The fraternal sister to the shiny button syndrome is paralysis analysis. Analysis paralysis or paralysis by analysis is the state of over thinking or over analyzing a situation so that a decision or action is never taken, in effect paralyzing the outcome. The situation may be over complicated with too much information or options to analyze, so no choice is made or an optimal or perfect solution is sought when none is ever found and no decision is made when a better solution is endlessly pursued with no resolution in sight. The sheer quantity of data collection and analysis is so overwhelming, no action is taken.
It occurs when an individual becomes so lost or so enamored in the process of gathering and examining various data points that he or she cannot make a decision. It is the very action of over thinking or over collecting that torpedoes any efforts for productivity and the ability to move forward. It is a matter of too many choices leading to no choices made. No action is taken due to indecision, anxiety, and paralysis. Like the shiny button syndrome, it too is a titanic deterrent to real estate success.
The key then is to recognize that over thinking is a productivity killer and what you can and need to do about it to overcome analysis paralysis. At some point, at some time, analysis paralysis happens to all of us. Facing the crushing and paralyzing grip where you absolutely freeze and no decision is forthcoming. A person experiencing analysis paralysis gets so hung up in the very process of gathering, analyzing, and evaluating data, no action is taken. It is the act of never acting, never settling for an available solution, but always seeking another, a further, or a better solution that is never found.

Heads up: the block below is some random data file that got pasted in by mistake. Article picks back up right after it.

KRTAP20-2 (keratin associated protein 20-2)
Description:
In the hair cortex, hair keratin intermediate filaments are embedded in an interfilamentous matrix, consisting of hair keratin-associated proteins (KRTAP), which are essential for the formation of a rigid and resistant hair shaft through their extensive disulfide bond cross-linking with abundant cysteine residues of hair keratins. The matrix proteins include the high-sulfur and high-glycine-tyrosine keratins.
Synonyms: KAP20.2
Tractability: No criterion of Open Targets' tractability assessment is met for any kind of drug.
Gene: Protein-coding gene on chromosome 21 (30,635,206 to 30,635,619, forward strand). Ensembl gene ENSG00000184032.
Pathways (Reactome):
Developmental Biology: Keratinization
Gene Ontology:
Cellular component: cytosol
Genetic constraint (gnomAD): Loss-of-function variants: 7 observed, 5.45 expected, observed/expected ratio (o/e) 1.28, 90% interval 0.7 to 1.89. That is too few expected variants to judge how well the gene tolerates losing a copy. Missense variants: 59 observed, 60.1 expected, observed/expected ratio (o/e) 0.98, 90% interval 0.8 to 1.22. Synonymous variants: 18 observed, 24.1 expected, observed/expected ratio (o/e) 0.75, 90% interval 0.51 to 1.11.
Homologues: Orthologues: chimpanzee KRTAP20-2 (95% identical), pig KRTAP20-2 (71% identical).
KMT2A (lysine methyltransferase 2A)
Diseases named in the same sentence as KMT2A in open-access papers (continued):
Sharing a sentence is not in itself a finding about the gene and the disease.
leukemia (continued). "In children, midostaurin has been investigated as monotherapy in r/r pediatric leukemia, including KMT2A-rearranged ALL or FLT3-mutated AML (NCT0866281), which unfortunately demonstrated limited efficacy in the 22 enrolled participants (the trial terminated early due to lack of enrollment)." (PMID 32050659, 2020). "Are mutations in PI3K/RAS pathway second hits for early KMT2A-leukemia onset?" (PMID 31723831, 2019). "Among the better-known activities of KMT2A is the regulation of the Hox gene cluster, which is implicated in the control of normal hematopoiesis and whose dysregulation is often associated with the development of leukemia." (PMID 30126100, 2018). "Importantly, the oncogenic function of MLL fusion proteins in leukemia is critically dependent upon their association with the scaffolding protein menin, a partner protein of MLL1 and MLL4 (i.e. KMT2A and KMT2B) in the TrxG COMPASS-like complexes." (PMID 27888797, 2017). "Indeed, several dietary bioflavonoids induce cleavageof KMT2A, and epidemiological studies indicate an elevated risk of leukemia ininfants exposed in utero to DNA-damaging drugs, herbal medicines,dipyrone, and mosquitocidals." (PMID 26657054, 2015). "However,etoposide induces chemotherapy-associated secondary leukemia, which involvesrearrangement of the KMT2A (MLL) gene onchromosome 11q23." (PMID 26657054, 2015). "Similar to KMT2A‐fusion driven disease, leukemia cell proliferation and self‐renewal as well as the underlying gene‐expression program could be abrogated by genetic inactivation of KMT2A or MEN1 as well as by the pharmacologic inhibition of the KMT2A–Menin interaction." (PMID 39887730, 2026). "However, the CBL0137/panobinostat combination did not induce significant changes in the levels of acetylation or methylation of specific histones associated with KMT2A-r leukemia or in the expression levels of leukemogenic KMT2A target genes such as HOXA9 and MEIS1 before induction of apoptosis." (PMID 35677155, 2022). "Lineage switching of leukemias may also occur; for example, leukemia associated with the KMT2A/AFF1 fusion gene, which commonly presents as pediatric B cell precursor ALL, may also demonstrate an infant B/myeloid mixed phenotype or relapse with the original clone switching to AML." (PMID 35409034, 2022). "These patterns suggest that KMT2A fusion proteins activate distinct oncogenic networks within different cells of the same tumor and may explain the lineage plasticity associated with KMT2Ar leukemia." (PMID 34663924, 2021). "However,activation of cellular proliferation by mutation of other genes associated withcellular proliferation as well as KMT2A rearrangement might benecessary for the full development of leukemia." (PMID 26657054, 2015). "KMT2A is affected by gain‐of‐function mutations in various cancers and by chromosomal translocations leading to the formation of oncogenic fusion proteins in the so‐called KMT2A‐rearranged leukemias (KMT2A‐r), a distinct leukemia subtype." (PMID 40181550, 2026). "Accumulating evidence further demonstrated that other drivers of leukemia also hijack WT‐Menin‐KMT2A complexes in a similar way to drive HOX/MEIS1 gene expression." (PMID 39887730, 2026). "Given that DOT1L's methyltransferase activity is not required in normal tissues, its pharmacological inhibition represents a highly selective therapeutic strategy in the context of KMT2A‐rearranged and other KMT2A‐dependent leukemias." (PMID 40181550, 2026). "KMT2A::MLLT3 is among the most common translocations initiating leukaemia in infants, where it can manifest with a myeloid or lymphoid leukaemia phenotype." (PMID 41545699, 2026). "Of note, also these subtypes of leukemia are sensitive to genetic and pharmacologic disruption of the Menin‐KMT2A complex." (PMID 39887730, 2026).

Identify your objectives with an emphasis on your top objectives. Know your main objective and your end game and exit strategies. Determine the goals for making each decision. That identification will guide you and help you to arrive at the best decision to make under the circumstances.
Differentiate between the big and small decisions, break larger decisions into their lesser component parts and take smaller steps to move forward, prioritize, and give decisions the attention they deserve predicated upon their importance. Never sweat the small stuff, stay on point, and focus. In doing that, set a conscious limit on information gathering and the sheer breadth of data to collect to make an informed decision. At the same time, hold yourself accountable, seek the sage advice of others, and listen to your gut.
Forget perfection. Demanding, seeking perfection is unrealistic and counterproductive. The earth, planets, and the moon never align perfectly. Good enough is often good enough. Make it so.
Seeking the best timely decision is setting and keeping to a deadline, a self-imposed drop dead date. Determine the last possible time frame for a decision to be made and stick to it. Stick to your commitment to act and then act.
The key is to recognize analysis paralysis and stop it in its tracks. Make great decisions by sticking to your objectives, prioritizing, differentiating decisions by importance, breaking larger decisions into smaller ones, and striving to place a healthy amount of accountability and pressure on yourself and your team to make timely decisions. Of course, never fail to act.